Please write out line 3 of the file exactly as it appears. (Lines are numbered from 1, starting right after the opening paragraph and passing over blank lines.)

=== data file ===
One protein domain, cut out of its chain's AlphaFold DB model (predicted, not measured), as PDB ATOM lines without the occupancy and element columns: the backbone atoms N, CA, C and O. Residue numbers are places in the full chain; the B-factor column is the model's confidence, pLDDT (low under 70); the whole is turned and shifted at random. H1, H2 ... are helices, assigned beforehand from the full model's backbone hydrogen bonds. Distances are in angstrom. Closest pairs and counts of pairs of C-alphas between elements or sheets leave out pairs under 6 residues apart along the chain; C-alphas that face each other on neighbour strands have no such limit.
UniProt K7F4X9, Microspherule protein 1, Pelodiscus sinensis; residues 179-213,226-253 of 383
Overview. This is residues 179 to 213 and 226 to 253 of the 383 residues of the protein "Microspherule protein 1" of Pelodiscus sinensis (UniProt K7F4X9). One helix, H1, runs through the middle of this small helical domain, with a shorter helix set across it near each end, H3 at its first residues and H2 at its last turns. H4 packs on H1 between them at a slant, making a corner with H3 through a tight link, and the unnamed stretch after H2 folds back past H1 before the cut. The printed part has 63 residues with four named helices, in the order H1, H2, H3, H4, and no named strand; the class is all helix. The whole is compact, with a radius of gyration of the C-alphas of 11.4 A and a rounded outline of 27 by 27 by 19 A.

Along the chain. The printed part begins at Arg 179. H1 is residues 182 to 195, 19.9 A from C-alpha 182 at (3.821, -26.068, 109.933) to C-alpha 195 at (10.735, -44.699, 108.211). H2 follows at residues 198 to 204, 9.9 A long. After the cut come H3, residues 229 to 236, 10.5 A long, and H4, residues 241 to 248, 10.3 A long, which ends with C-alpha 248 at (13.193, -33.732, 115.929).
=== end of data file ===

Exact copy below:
Along the chain. The printed part begins at Arg 179. H1 is residues 182 to 195, 19.9 A from C-alpha 182 at (3.821, -26.068, 109.933) to C-alpha 195 at (10.735, -44.699, 108.211). H2 follows at residues 198 to 204, 9.9 A long. After the cut come H3, residues 229 to 236, 10.5 A long, and H4, residues 241 to 248, 10.3 A long, which ends with C-alpha 248 at (13.193, -33.732, 115.929).